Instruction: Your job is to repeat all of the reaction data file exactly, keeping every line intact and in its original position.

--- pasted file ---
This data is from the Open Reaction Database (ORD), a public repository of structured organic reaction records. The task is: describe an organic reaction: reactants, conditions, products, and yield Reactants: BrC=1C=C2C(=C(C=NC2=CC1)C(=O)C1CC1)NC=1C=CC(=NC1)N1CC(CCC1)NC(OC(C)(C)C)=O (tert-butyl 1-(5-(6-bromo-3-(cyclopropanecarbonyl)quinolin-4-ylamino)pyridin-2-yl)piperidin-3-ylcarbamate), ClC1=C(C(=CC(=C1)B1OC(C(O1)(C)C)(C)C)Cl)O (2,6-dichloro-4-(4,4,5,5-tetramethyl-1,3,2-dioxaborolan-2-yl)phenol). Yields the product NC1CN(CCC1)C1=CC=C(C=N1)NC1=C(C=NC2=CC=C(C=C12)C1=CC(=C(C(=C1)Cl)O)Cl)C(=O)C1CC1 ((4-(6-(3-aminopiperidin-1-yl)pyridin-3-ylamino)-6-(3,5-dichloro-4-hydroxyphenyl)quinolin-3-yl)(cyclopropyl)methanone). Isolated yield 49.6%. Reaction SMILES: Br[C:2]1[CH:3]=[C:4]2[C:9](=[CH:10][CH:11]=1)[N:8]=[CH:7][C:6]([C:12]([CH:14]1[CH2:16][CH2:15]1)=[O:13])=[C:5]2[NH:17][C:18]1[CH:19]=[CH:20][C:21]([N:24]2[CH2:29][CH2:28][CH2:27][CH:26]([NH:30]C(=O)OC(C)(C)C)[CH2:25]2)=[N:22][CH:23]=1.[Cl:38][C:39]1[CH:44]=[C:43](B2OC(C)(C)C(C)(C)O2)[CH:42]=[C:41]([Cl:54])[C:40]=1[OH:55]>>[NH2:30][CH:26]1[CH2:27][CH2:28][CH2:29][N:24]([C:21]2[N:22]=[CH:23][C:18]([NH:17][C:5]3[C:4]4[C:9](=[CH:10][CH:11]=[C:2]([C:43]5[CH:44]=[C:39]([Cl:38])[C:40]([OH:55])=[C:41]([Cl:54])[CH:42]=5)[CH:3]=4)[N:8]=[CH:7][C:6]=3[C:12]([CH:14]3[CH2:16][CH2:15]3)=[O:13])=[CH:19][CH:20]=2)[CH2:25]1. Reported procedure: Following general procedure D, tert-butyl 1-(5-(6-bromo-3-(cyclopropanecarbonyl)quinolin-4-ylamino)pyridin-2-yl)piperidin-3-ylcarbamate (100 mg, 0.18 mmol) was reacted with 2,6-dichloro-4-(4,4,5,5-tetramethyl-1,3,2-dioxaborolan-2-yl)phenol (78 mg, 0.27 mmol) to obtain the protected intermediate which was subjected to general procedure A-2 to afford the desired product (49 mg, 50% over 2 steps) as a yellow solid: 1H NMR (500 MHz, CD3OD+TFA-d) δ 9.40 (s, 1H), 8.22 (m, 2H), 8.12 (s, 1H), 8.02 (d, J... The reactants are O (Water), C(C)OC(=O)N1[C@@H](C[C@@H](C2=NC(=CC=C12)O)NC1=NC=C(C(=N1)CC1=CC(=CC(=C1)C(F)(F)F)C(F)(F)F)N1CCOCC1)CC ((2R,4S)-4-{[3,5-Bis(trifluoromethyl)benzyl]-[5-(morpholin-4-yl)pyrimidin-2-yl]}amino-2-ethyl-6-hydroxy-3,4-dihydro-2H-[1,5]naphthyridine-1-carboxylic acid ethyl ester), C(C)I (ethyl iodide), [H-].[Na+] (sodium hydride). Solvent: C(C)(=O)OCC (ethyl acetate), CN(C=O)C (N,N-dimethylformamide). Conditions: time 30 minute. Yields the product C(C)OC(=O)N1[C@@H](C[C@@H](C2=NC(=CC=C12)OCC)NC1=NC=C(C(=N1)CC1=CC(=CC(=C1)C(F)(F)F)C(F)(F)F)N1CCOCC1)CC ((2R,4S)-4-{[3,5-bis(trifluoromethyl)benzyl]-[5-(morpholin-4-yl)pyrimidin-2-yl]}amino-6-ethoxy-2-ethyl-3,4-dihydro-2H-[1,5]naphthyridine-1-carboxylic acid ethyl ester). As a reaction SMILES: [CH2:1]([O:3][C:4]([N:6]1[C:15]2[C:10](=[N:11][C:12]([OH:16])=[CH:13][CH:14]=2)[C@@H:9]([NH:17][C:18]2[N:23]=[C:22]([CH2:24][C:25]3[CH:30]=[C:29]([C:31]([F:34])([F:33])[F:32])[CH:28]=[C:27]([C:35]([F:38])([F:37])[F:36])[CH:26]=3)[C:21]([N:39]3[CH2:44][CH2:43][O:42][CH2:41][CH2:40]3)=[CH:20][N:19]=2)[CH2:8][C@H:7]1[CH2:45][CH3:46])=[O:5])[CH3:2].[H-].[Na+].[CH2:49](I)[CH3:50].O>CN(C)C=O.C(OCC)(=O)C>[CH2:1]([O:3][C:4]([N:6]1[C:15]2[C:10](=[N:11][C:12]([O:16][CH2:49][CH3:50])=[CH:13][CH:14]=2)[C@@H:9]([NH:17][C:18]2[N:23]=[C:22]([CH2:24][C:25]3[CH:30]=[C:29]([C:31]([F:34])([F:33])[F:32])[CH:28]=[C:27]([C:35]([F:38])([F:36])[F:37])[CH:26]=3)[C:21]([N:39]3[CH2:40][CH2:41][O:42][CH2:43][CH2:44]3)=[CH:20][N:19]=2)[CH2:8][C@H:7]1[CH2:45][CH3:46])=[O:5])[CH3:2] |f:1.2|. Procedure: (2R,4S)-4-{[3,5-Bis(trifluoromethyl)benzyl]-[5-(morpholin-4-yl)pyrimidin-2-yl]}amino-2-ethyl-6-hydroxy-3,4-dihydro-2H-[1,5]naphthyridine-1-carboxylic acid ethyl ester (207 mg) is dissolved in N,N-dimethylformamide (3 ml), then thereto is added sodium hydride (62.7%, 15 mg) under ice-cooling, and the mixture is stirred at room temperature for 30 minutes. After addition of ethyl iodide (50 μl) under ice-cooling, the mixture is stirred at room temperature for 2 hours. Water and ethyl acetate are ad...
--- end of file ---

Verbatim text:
This data is from the Open Reaction Database (ORD), a public repository of structured organic reaction records. The task is: describe an organic reaction: reactants, conditions, products, and yield Reactants: BrC=1C=C2C(=C(C=NC2=CC1)C(=O)C1CC1)NC=1C=CC(=NC1)N1CC(CCC1)NC(OC(C)(C)C)=O (tert-butyl 1-(5-(6-bromo-3-(cyclopropanecarbonyl)quinolin-4-ylamino)pyridin-2-yl)piperidin-3-ylcarbamate), ClC1=C(C(=CC(=C1)B1OC(C(O1)(C)C)(C)C)Cl)O (2,6-dichloro-4-(4,4,5,5-tetramethyl-1,3,2-dioxaborolan-2-yl)phenol). Yields the product NC1CN(CCC1)C1=CC=C(C=N1)NC1=C(C=NC2=CC=C(C=C12)C1=CC(=C(C(=C1)Cl)O)Cl)C(=O)C1CC1 ((4-(6-(3-aminopiperidin-1-yl)pyridin-3-ylamino)-6-(3,5-dichloro-4-hydroxyphenyl)quinolin-3-yl)(cyclopropyl)methanone). Isolated yield 49.6%. Reaction SMILES: Br[C:2]1[CH:3]=[C:4]2[C:9](=[CH:10][CH:11]=1)[N:8]=[CH:7][C:6]([C:12]([CH:14]1[CH2:16][CH2:15]1)=[O:13])=[C:5]2[NH:17][C:18]1[CH:19]=[CH:20][C:21]([N:24]2[CH2:29][CH2:28][CH2:27][CH:26]([NH:30]C(=O)OC(C)(C)C)[CH2:25]2)=[N:22][CH:23]=1.[Cl:38][C:39]1[CH:44]=[C:43](B2OC(C)(C)C(C)(C)O2)[CH:42]=[C:41]([Cl:54])[C:40]=1[OH:55]>>[NH2:30][CH:26]1[CH2:27][CH2:28][CH2:29][N:24]([C:21]2[N:22]=[CH:23][C:18]([NH:17][C:5]3[C:4]4[C:9](=[CH:10][CH:11]=[C:2]([C:43]5[CH:44]=[C:39]([Cl:38])[C:40]([OH:55])=[C:41]([Cl:54])[CH:42]=5)[CH:3]=4)[N:8]=[CH:7][C:6]=3[C:12]([CH:14]3[CH2:16][CH2:15]3)=[O:13])=[CH:19][CH:20]=2)[CH2:25]1. Reported procedure: Following general procedure D, tert-butyl 1-(5-(6-bromo-3-(cyclopropanecarbonyl)quinolin-4-ylamino)pyridin-2-yl)piperidin-3-ylcarbamate (100 mg, 0.18 mmol) was reacted with 2,6-dichloro-4-(4,4,5,5-tetramethyl-1,3,2-dioxaborolan-2-yl)phenol (78 mg, 0.27 mmol) to obtain the protected intermediate which was subjected to general procedure A-2 to afford the desired product (49 mg, 50% over 2 steps) as a yellow solid: 1H NMR (500 MHz, CD3OD+TFA-d) δ 9.40 (s, 1H), 8.22 (m, 2H), 8.12 (s, 1H), 8.02 (d, J... The reactants are O (Water), C(C)OC(=O)N1[C@@H](C[C@@H](C2=NC(=CC=C12)O)NC1=NC=C(C(=N1)CC1=CC(=CC(=C1)C(F)(F)F)C(F)(F)F)N1CCOCC1)CC ((2R,4S)-4-{[3,5-Bis(trifluoromethyl)benzyl]-[5-(morpholin-4-yl)pyrimidin-2-yl]}amino-2-ethyl-6-hydroxy-3,4-dihydro-2H-[1,5]naphthyridine-1-carboxylic acid ethyl ester), C(C)I (ethyl iodide), [H-].[Na+] (sodium hydride). Solvent: C(C)(=O)OCC (ethyl acetate), CN(C=O)C (N,N-dimethylformamide). Conditions: time 30 minute. Yields the product C(C)OC(=O)N1[C@@H](C[C@@H](C2=NC(=CC=C12)OCC)NC1=NC=C(C(=N1)CC1=CC(=CC(=C1)C(F)(F)F)C(F)(F)F)N1CCOCC1)CC ((2R,4S)-4-{[3,5-bis(trifluoromethyl)benzyl]-[5-(morpholin-4-yl)pyrimidin-2-yl]}amino-6-ethoxy-2-ethyl-3,4-dihydro-2H-[1,5]naphthyridine-1-carboxylic acid ethyl ester). As a reaction SMILES: [CH2:1]([O:3][C:4]([N:6]1[C:15]2[C:10](=[N:11][C:12]([OH:16])=[CH:13][CH:14]=2)[C@@H:9]([NH:17][C:18]2[N:23]=[C:22]([CH2:24][C:25]3[CH:30]=[C:29]([C:31]([F:34])([F:33])[F:32])[CH:28]=[C:27]([C:35]([F:38])([F:37])[F:36])[CH:26]=3)[C:21]([N:39]3[CH2:44][CH2:43][O:42][CH2:41][CH2:40]3)=[CH:20][N:19]=2)[CH2:8][C@H:7]1[CH2:45][CH3:46])=[O:5])[CH3:2].[H-].[Na+].[CH2:49](I)[CH3:50].O>CN(C)C=O.C(OCC)(=O)C>[CH2:1]([O:3][C:4]([N:6]1[C:15]2[C:10](=[N:11][C:12]([O:16][CH2:49][CH3:50])=[CH:13][CH:14]=2)[C@@H:9]([NH:17][C:18]2[N:23]=[C:22]([CH2:24][C:25]3[CH:30]=[C:29]([C:31]([F:34])([F:33])[F:32])[CH:28]=[C:27]([C:35]([F:38])([F:36])[F:37])[CH:26]=3)[C:21]([N:39]3[CH2:40][CH2:41][O:42][CH2:43][CH2:44]3)=[CH:20][N:19]=2)[CH2:8][C@H:7]1[CH2:45][CH3:46])=[O:5])[CH3:2] |f:1.2|. Procedure: (2R,4S)-4-{[3,5-Bis(trifluoromethyl)benzyl]-[5-(morpholin-4-yl)pyrimidin-2-yl]}amino-2-ethyl-6-hydroxy-3,4-dihydro-2H-[1,5]naphthyridine-1-carboxylic acid ethyl ester (207 mg) is dissolved in N,N-dimethylformamide (3 ml), then thereto is added sodium hydride (62.7%, 15 mg) under ice-cooling, and the mixture is stirred at room temperature for 30 minutes. After addition of ethyl iodide (50 μl) under ice-cooling, the mixture is stirred at room temperature for 2 hours. Water and ethyl acetate are ad...